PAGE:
September 30, 2014

What Humanities Researchers (and everyone else) Want

The Research Information Network recently issued a report that summarized the findings of a study about the information searching practices and expectations of humanities scholars. Their findings will likely surprise no one, but it’s worth repeating, as we must remind ourselves about user needs or live at peril of descending into irrelevance.

So, the findings as summarized by the Europeana Libraries blog:

  1. Make it easy to use.
  2. Make it easy to cite.
  3. Put it in their workflow.
  4. Provide clarity on objects and processes.
  5. Build a community.
  6. Provide ressearch support.
  7. Make the information easily reusable.
  8. Offer ways to visualize collections.
  9. Think about linked data.
  10. Provide a critical mass of content.

Most of these points are like “duh,” but one I found surprising: “Think about linked data.” I didn’t realize humanities scholars knew linked data from a hole in the ground. Clearly I’m wrong, but happily so.

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Roy Tennant About Roy Tennant

Roy Tennant is a Senior Program Officer for OCLC Research. He is the owner of the Web4Lib and XML4Lib electronic discussions, and the creator and editor of Current Cites, a current awareness newsletter published every month since 1990. His books include "Technology in Libraries: Essays in Honor of Anne Grodzins Lipow" (2008), "Managing the Digital Library" (2004), "XML in Libraries" (2002), "Practical HTML: A Self-Paced Tutorial" (1996), and "Crossing the Internet Threshold: An Instructional Handbook" (1993). Roy wrote a monthly column on digital libraries for Library Journal for a decade and has written numerous articles in other professional journals. In 2003, he received the American Library Association's LITA/Library Hi Tech Award for Excellence in Communication for Continuing Education. Follow him on Twitter @rtennant.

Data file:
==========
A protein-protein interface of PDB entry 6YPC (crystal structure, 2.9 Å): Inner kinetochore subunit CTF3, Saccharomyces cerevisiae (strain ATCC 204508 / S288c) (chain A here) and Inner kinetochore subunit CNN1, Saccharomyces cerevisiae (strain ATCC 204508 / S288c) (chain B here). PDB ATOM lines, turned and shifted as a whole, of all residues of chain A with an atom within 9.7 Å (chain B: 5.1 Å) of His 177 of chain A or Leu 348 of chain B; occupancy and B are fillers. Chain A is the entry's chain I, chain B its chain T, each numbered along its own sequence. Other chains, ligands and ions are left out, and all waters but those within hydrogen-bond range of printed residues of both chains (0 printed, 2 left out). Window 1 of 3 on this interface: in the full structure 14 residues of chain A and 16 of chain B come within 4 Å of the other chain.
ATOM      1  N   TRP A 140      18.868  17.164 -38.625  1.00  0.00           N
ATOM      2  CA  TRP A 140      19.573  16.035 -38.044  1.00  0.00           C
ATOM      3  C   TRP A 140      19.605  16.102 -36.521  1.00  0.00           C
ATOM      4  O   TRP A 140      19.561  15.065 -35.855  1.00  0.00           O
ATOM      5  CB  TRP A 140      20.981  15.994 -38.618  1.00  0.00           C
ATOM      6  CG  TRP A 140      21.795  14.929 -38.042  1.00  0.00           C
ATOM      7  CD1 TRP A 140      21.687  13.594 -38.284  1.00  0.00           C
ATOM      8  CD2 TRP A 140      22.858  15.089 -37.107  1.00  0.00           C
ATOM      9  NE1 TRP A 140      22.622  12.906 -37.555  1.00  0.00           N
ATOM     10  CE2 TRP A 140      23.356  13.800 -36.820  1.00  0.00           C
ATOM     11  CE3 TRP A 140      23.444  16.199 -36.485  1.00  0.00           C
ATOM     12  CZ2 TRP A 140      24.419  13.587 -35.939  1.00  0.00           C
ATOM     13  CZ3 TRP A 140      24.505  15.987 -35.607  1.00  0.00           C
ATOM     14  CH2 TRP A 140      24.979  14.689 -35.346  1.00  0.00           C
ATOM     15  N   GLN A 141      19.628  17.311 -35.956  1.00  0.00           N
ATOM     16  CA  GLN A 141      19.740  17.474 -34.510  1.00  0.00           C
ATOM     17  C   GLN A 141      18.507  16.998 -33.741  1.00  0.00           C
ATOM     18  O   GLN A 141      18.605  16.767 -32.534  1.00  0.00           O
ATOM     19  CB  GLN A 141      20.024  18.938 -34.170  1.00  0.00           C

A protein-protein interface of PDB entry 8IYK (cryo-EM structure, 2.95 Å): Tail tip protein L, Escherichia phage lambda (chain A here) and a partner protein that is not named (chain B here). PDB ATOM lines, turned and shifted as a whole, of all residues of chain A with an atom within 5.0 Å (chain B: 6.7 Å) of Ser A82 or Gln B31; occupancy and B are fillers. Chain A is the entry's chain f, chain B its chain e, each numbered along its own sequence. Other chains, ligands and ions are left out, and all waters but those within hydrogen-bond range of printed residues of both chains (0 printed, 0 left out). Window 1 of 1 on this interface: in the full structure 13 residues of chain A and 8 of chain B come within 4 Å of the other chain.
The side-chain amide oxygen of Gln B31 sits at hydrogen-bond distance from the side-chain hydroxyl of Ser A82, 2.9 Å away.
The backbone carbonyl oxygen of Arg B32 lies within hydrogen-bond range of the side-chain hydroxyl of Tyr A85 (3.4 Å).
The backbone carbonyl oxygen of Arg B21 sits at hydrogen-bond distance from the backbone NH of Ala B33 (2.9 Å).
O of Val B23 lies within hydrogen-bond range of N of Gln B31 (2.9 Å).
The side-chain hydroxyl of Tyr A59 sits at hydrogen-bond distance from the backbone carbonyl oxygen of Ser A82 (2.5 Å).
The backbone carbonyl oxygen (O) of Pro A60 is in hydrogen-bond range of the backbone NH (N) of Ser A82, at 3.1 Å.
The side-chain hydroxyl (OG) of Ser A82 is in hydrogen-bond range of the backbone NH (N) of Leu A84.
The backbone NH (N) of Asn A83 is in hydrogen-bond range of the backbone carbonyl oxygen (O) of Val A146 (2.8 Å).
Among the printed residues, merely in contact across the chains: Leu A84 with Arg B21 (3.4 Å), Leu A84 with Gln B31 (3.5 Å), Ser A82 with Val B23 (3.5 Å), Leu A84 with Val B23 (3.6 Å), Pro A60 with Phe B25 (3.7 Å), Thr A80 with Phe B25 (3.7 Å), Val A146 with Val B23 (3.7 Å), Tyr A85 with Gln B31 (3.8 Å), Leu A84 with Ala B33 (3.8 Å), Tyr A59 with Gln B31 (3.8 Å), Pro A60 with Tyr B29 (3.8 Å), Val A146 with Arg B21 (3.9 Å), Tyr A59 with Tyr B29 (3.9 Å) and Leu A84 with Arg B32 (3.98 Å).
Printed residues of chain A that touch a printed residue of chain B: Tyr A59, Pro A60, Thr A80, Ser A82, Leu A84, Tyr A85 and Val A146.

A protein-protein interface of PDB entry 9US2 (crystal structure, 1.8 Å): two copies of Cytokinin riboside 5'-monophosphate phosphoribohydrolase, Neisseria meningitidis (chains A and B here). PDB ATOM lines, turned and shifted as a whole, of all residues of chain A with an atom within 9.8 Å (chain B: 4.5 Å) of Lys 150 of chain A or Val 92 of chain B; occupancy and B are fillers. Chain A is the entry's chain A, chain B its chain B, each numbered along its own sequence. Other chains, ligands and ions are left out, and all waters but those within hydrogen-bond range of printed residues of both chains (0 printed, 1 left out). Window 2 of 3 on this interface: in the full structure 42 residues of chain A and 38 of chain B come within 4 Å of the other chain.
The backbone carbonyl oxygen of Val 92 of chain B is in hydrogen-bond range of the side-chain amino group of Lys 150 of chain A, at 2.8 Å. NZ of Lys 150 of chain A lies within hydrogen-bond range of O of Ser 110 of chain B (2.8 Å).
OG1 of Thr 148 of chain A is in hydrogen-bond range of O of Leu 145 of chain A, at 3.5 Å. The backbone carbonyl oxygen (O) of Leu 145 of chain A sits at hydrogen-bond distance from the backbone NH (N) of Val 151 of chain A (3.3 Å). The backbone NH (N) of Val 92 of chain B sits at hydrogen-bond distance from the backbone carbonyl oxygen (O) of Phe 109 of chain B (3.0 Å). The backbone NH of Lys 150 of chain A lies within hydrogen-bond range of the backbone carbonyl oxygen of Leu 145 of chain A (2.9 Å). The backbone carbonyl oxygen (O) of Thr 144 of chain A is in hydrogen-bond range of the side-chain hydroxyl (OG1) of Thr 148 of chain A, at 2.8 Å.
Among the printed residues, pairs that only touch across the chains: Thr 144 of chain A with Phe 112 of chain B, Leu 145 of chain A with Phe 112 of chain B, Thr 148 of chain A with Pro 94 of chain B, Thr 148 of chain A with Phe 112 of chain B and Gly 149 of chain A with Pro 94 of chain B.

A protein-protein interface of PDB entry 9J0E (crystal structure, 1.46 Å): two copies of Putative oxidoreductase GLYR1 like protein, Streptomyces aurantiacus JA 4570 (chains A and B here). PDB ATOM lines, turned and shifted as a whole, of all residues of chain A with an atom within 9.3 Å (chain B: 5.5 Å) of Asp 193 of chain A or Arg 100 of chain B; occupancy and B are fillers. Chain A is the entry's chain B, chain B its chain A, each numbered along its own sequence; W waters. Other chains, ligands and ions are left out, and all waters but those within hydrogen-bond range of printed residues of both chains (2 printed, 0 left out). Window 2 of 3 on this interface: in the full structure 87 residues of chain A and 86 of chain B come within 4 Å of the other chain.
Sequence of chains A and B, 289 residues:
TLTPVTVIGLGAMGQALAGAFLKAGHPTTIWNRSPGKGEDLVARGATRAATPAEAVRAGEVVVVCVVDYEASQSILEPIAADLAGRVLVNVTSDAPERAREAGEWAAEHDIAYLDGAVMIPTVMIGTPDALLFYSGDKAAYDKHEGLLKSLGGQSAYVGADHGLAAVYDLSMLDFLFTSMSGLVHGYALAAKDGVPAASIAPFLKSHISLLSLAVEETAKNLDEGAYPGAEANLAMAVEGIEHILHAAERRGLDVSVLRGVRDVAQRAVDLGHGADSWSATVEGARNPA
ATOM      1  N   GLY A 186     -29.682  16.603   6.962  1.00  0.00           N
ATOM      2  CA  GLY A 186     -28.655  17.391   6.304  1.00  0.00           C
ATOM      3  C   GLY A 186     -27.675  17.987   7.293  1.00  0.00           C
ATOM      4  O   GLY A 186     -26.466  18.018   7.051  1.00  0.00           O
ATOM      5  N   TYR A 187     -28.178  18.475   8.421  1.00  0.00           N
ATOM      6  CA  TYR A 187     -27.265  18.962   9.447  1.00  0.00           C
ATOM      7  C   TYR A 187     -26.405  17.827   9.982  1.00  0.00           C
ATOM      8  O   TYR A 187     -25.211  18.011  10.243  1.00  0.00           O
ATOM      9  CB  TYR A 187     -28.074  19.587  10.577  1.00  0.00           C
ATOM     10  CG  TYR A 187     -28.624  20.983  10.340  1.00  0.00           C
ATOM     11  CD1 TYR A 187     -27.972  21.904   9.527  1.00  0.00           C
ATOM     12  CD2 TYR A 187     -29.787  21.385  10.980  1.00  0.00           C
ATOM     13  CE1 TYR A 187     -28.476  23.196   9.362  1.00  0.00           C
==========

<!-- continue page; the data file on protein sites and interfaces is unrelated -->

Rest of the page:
Comments

  1. Dean C. Rowan says:

    At least one prominent humanities scholar has cared about linked data for quite some time, well before it became trendy. I’m thinking of Jerome McGann at Virginia. He has worked for years on incorporating digital technology into humanities work. For example, see his Rossetti hypermedia archive: http://www.rossettiarchive.org/index.html.

  2. “Provide clarity on objects and processes.” … that sounds easy … NOT!

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